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No. 59: Sep-Oct 1988

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Memoirs Of A Dissident Scientist

"The Editors have set aside their ordinary scruples to publish the following recollections, in which Hannes Alfven defends a theory that is now rejected by virtually all working astrophysicists."

This first sentence from a (sort of) disclaimer by the Editors of the American Scientist really seems unscientific. After all, Alfven shared a Nobel Prize in 1970; is that not recommendation enough? Apparently not -- at least not when Alfven believes that cosmic rays have a local rather than galactic origin.

The reflections of Alfven on the development of cosmic-ray theory are rather amusing; they reveal how much people and ideas change. Alfven originally maintained that cosmic rays were of galactic origin. But when he met E. Teller, who favored a local origin (within the sun's domain), Alfven was swayed. He is now among that tiny minority that defends the local origin view. Ironically, Teller switched sides, too, and now espouses a galactic origin. Alfven concludes his reminiscing with a paragraph that says much about today's scientific environment:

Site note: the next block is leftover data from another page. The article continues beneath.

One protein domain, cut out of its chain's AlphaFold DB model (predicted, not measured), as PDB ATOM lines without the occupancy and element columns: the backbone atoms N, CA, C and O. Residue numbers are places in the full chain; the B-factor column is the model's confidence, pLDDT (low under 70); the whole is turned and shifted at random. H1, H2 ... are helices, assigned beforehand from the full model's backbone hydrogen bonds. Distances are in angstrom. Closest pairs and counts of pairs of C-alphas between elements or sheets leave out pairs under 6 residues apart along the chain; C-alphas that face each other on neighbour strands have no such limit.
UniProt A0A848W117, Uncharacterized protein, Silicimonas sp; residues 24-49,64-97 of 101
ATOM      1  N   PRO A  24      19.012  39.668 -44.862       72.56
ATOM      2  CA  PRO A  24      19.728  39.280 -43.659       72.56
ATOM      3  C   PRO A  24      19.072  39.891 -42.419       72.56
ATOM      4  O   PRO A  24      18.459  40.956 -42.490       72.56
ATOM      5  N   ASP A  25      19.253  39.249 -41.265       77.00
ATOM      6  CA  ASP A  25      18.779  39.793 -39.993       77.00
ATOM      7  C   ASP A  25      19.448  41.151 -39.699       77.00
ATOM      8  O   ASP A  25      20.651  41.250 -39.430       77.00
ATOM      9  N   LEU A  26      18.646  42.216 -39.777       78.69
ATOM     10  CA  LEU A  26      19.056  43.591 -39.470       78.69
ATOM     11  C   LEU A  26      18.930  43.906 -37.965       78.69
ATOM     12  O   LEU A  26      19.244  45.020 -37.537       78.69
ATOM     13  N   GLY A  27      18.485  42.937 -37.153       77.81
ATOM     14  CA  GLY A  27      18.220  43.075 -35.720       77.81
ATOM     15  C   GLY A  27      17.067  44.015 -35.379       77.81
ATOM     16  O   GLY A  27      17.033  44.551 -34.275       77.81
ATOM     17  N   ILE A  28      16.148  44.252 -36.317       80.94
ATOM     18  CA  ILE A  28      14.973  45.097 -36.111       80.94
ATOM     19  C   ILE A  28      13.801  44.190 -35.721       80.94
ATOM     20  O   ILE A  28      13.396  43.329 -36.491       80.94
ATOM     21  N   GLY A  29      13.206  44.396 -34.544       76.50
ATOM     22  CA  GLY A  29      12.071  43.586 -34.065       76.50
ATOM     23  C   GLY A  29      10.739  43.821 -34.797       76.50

"The mentioned conditions and quite a few other factors have led to a disagreement between a very strong establishment (E) and a small group of dissidents (D) to which the present author belongs. This is nothing remarkable. What is more remarkable and regrettable is that it seems to be almost impossible to start a serious discussion between E and D. As a dissident is in a very unpleasant situation, I am sure that D would be very glad to change their views as soon as E gives convincing arguments. But the argument "all knowledgeable people agree that..." (with the tacit addition that by not agreeing you demonstrate that you are a crank) is not a valid argument in science. If scientific issues were decided by Gallup polls and not by scientific arguments science will soon be petrified forever."

(Alfven, Hannes; "Memoirs of a Dissident Scientist," American Scientist, 76: 249, 1988.)

Comment. If you do not climb on the scientific bandwagon, you won't get funding, papers published, or even a handshake from your colleagues. Look what has happened to Arp, Gold, Hoyle, and other "dissidents" in the past few years.

From Science Frontiers #59, SEP-OCT 1988. � 1988-2000 William R. Corliss